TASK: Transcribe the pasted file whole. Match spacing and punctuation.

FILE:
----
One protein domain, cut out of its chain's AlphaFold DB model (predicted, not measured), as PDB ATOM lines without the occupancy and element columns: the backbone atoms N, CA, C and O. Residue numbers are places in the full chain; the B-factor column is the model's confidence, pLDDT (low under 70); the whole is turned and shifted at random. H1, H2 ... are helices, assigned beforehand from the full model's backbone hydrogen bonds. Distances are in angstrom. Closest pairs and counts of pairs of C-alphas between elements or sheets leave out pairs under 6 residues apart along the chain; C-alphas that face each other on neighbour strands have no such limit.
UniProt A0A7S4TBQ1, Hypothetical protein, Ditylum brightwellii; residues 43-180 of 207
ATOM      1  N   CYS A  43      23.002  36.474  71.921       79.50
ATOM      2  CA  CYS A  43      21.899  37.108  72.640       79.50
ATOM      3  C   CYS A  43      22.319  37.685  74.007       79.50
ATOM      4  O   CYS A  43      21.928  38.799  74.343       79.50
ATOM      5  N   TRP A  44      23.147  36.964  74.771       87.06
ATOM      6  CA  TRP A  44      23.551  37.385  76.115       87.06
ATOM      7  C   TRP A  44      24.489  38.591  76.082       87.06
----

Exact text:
One protein domain, cut out of its chain's AlphaFold DB model (predicted, not measured), as PDB ATOM lines without the occupancy and element columns: the backbone atoms N, CA, C and O. Residue numbers are places in the full chain; the B-factor column is the model's confidence, pLDDT (low under 70); the whole is turned and shifted at random. H1, H2 ... are helices, assigned beforehand from the full model's backbone hydrogen bonds. Distances are in angstrom. Closest pairs and counts of pairs of C-alphas between elements or sheets leave out pairs under 6 residues apart along the chain; C-alphas that face each other on neighbour strands have no such limit.
UniProt A0A7S4TBQ1, Hypothetical protein, Ditylum brightwellii; residues 43-180 of 207
ATOM      1  N   CYS A  43      23.002  36.474  71.921       79.50
ATOM      2  CA  CYS A  43      21.899  37.108  72.640       79.50
ATOM      3  C   CYS A  43      22.319  37.685  74.007       79.50
ATOM      4  O   CYS A  43      21.928  38.799  74.343       79.50
ATOM      5  N   TRP A  44      23.147  36.964  74.771       87.06
ATOM      6  CA  TRP A  44      23.551  37.385  76.115       87.06
ATOM      7  C   TRP A  44      24.489  38.591  76.082       87.06